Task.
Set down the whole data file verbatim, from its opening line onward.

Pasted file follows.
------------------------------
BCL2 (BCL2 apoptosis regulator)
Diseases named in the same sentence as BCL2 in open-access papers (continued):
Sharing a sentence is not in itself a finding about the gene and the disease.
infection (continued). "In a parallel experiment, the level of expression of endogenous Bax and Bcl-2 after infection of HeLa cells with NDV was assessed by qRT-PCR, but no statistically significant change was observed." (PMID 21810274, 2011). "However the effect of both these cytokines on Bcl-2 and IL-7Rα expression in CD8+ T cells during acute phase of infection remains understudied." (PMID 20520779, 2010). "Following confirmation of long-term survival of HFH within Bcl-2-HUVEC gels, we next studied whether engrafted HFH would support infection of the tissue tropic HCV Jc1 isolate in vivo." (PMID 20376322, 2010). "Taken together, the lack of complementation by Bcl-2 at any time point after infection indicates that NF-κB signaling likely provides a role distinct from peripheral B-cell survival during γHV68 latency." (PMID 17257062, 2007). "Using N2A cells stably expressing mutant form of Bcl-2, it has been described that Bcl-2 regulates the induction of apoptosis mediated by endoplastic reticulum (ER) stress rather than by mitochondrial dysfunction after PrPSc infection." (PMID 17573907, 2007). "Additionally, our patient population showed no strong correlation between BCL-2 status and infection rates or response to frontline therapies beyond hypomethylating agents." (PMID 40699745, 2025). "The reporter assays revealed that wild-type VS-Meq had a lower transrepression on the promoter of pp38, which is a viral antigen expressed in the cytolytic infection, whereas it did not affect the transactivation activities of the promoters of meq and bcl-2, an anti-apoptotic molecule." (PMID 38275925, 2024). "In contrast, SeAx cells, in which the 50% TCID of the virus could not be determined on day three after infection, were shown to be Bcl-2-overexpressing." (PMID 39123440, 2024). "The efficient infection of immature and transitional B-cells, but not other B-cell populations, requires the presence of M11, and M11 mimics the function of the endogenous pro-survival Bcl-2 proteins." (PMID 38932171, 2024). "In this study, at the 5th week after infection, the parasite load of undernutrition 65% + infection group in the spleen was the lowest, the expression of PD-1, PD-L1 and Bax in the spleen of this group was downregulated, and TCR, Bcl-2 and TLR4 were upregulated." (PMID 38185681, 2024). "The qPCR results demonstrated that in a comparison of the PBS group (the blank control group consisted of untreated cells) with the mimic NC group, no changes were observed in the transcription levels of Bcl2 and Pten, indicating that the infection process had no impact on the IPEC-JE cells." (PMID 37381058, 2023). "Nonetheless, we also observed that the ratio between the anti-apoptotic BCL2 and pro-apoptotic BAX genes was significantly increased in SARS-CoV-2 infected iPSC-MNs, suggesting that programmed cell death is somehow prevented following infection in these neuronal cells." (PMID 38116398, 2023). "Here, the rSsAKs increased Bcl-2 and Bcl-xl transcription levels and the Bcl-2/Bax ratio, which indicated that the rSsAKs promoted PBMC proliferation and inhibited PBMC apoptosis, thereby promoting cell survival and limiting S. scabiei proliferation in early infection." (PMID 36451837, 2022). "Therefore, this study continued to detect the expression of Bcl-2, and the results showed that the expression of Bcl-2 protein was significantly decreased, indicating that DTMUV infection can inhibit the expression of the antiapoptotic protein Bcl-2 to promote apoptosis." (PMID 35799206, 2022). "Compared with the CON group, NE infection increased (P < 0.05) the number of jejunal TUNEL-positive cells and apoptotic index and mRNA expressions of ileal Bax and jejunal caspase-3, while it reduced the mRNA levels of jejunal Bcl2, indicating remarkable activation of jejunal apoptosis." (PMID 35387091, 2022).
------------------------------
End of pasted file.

BCL2 (BCL2 apoptosis regulator)
Diseases named in the same sentence as BCL2 in open-access papers (continued):
Sharing a sentence is not in itself a finding about the gene and the disease.
infection (continued). "In a parallel experiment, the level of expression of endogenous Bax and Bcl-2 after infection of HeLa cells with NDV was assessed by qRT-PCR, but no statistically significant change was observed." (PMID 21810274, 2011). "However the effect of both these cytokines on Bcl-2 and IL-7Rα expression in CD8+ T cells during acute phase of infection remains understudied." (PMID 20520779, 2010). "Following confirmation of long-term survival of HFH within Bcl-2-HUVEC gels, we next studied whether engrafted HFH would support infection of the tissue tropic HCV Jc1 isolate in vivo." (PMID 20376322, 2010). "Taken together, the lack of complementation by Bcl-2 at any time point after infection indicates that NF-κB signaling likely provides a role distinct from peripheral B-cell survival during γHV68 latency." (PMID 17257062, 2007). "Using N2A cells stably expressing mutant form of Bcl-2, it has been described that Bcl-2 regulates the induction of apoptosis mediated by endoplastic reticulum (ER) stress rather than by mitochondrial dysfunction after PrPSc infection." (PMID 17573907, 2007). "Additionally, our patient population showed no strong correlation between BCL-2 status and infection rates or response to frontline therapies beyond hypomethylating agents." (PMID 40699745, 2025). "The reporter assays revealed that wild-type VS-Meq had a lower transrepression on the promoter of pp38, which is a viral antigen expressed in the cytolytic infection, whereas it did not affect the transactivation activities of the promoters of meq and bcl-2, an anti-apoptotic molecule." (PMID 38275925, 2024). "In contrast, SeAx cells, in which the 50% TCID of the virus could not be determined on day three after infection, were shown to be Bcl-2-overexpressing." (PMID 39123440, 2024). "The efficient infection of immature and transitional B-cells, but not other B-cell populations, requires the presence of M11, and M11 mimics the function of the endogenous pro-survival Bcl-2 proteins." (PMID 38932171, 2024). "In this study, at the 5th week after infection, the parasite load of undernutrition 65% + infection group in the spleen was the lowest, the expression of PD-1, PD-L1 and Bax in the spleen of this group was downregulated, and TCR, Bcl-2 and TLR4 were upregulated." (PMID 38185681, 2024). "The qPCR results demonstrated that in a comparison of the PBS group (the blank control group consisted of untreated cells) with the mimic NC group, no changes were observed in the transcription levels of Bcl2 and Pten, indicating that the infection process had no impact on the IPEC-JE cells." (PMID 37381058, 2023). "Nonetheless, we also observed that the ratio between the anti-apoptotic BCL2 and pro-apoptotic BAX genes was significantly increased in SARS-CoV-2 infected iPSC-MNs, suggesting that programmed cell death is somehow prevented following infection in these neuronal cells." (PMID 38116398, 2023). "Here, the rSsAKs increased Bcl-2 and Bcl-xl transcription levels and the Bcl-2/Bax ratio, which indicated that the rSsAKs promoted PBMC proliferation and inhibited PBMC apoptosis, thereby promoting cell survival and limiting S. scabiei proliferation in early infection." (PMID 36451837, 2022). "Therefore, this study continued to detect the expression of Bcl-2, and the results showed that the expression of Bcl-2 protein was significantly decreased, indicating that DTMUV infection can inhibit the expression of the antiapoptotic protein Bcl-2 to promote apoptosis." (PMID 35799206, 2022). "Compared with the CON group, NE infection increased (P < 0.05) the number of jejunal TUNEL-positive cells and apoptotic index and mRNA expressions of ileal Bax and jejunal caspase-3, while it reduced the mRNA levels of jejunal Bcl2, indicating remarkable activation of jejunal apoptosis." (PMID 35387091, 2022).